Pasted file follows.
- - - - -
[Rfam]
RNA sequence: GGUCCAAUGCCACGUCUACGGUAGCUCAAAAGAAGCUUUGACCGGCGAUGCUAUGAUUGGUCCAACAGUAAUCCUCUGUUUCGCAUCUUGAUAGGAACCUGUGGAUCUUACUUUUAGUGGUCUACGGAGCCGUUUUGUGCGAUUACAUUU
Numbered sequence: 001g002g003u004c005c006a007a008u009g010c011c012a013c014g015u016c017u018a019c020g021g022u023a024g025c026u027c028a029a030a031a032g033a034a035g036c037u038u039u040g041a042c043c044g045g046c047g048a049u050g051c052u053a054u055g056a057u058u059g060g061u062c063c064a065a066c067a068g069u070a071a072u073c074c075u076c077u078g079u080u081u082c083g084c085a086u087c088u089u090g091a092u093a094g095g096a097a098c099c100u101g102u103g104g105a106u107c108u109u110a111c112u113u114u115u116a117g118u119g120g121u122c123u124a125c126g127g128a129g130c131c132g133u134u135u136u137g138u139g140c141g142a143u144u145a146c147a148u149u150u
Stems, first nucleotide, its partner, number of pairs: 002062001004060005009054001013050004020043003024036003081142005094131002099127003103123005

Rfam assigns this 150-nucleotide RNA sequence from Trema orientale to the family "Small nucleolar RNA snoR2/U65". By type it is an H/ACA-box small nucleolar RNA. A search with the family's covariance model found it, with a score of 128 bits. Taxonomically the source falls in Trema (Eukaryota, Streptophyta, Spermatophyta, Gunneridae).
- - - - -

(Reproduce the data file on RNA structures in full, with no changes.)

[Rfam]
RNA sequence: GGUCCAAUGCCACGUCUACGGUAGCUCAAAAGAAGCUUUGACCGGCGAUGCUAUGAUUGGUCCAACAGUAAUCCUCUGUUUCGCAUCUUGAUAGGAACCUGUGGAUCUUACUUUUAGUGGUCUACGGAGCCGUUUUGUGCGAUUACAUUU
Numbered sequence: 001g002g003u004c005c006a007a008u009g010c011c012a013c014g015u016c017u018a019c020g021g022u023a024g025c026u027c028a029a030a031a032g033a034a035g036c037u038u039u040g041a042c043c044g045g046c047g048a049u050g051c052u053a054u055g056a057u058u059g060g061u062c063c064a065a066c067a068g069u070a071a072u073c074c075u076c077u078g079u080u081u082c083g084c085a086u087c088u089u090g091a092u093a094g095g096a097a098c099c100u101g102u103g104g105a106u107c108u109u110a111c112u113u114u115u116a117g118u119g120g121u122c123u124a125c126g127g128a129g130c131c132g133u134u135u136u137g138u139g140c141g142a143u144u145a146c147a148u149u150u
Stems, first nucleotide, its partner, number of pairs: 002062001004060005009054001013050004020043003024036003081142005094131002099127003103123005

Rfam assigns this 150-nucleotide RNA sequence from Trema orientale to the family "Small nucleolar RNA snoR2/U65". By type it is an H/ACA-box small nucleolar RNA. A search with the family's covariance model found it, with a score of 128 bits. Taxonomically the source falls in Trema (Eukaryota, Streptophyta, Spermatophyta, Gunneridae).